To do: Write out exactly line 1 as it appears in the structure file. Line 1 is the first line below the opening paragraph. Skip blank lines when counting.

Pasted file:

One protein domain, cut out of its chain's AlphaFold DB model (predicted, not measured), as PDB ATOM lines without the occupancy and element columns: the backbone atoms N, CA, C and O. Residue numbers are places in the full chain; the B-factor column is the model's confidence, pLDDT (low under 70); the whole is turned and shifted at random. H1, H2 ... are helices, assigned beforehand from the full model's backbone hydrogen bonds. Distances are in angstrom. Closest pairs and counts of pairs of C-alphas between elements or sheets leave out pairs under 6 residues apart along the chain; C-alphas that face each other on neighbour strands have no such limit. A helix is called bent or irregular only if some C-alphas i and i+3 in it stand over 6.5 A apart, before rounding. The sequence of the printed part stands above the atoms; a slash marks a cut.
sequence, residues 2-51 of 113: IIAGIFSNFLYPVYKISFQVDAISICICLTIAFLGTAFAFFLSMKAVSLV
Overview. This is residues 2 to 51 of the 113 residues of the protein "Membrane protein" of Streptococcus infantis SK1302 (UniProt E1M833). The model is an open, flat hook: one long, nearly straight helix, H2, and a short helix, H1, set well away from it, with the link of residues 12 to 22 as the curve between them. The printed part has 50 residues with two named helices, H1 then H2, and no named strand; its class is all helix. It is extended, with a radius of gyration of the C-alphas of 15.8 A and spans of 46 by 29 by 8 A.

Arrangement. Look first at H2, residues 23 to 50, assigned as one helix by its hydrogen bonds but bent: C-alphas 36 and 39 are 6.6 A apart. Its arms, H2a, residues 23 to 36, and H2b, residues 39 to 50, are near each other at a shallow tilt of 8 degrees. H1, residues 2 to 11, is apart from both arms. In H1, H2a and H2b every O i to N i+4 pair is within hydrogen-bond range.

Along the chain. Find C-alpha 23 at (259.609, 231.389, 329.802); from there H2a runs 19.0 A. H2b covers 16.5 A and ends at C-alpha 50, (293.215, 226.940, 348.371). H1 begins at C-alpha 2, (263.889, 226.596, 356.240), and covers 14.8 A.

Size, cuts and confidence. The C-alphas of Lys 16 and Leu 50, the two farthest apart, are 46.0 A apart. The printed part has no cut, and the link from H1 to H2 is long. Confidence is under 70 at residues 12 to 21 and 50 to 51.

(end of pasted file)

sequence, residues 2-51 of 113: IIAGIFSNFLYPVYKISFQVDAISICICLTIAFLGTAFAFFLSMKAVSLV